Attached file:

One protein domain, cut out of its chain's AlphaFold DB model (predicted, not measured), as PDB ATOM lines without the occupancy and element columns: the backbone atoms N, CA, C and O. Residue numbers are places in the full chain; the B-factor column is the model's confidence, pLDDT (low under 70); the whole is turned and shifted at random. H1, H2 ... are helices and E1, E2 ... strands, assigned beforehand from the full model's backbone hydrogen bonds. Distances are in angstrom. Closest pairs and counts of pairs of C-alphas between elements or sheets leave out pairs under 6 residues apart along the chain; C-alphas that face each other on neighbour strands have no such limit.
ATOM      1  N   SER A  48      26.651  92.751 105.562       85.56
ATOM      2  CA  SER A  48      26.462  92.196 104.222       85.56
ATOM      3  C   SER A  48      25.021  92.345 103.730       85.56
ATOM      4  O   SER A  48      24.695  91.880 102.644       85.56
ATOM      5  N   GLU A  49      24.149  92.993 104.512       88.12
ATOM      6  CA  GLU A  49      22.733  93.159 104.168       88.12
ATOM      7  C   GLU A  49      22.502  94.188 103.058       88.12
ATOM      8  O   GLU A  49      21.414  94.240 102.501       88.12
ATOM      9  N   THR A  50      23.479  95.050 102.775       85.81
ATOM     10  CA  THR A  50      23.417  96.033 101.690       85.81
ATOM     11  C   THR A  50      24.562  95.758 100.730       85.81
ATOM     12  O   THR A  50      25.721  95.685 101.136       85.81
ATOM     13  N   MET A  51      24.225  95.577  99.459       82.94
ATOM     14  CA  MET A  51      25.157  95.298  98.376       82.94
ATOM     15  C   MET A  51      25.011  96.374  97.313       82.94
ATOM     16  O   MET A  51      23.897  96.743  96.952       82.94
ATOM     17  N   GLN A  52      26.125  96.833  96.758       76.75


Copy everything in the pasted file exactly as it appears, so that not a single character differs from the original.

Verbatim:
One protein domain, cut out of its chain's AlphaFold DB model (predicted, not measured), as PDB ATOM lines without the occupancy and element columns: the backbone atoms N, CA, C and O. Residue numbers are places in the full chain; the B-factor column is the model's confidence, pLDDT (low under 70); the whole is turned and shifted at random. H1, H2 ... are helices and E1, E2 ... strands, assigned beforehand from the full model's backbone hydrogen bonds. Distances are in angstrom. Closest pairs and counts of pairs of C-alphas between elements or sheets leave out pairs under 6 residues apart along the chain; C-alphas that face each other on neighbour strands have no such limit.
ATOM      1  N   SER A  48      26.651  92.751 105.562       85.56
ATOM      2  CA  SER A  48      26.462  92.196 104.222       85.56
ATOM      3  C   SER A  48      25.021  92.345 103.730       85.56
ATOM      4  O   SER A  48      24.695  91.880 102.644       85.56
ATOM      5  N   GLU A  49      24.149  92.993 104.512       88.12
ATOM      6  CA  GLU A  49      22.733  93.159 104.168       88.12
ATOM      7  C   GLU A  49      22.502  94.188 103.058       88.12
ATOM      8  O   GLU A  49      21.414  94.240 102.501       88.12
ATOM      9  N   THR A  50      23.479  95.050 102.775       85.81
ATOM     10  CA  THR A  50      23.417  96.033 101.690       85.81
ATOM     11  C   THR A  50      24.562  95.758 100.730       85.81
ATOM     12  O   THR A  50      25.721  95.685 101.136       85.81
ATOM     13  N   MET A  51      24.225  95.577  99.459       82.94
ATOM     14  CA  MET A  51      25.157  95.298  98.376       82.94
ATOM     15  C   MET A  51      25.011  96.374  97.313       82.94
ATOM     16  O   MET A  51      23.897  96.743  96.952       82.94
ATOM     17  N   GLN A  52      26.125  96.833  96.758       76.75